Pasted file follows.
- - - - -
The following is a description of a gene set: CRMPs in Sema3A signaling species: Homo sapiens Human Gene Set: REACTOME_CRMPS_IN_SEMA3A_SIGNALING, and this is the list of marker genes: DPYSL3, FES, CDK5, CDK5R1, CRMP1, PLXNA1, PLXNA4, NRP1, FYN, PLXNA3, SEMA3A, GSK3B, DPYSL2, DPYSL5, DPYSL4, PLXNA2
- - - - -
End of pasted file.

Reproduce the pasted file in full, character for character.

The following is a description of a gene set: CRMPs in Sema3A signaling species: Homo sapiens Human Gene Set: REACTOME_CRMPS_IN_SEMA3A_SIGNALING, and this is the list of marker genes: DPYSL3, FES, CDK5, CDK5R1, CRMP1, PLXNA1, PLXNA4, NRP1, FYN, PLXNA3, SEMA3A, GSK3B, DPYSL2, DPYSL5, DPYSL4, PLXNA2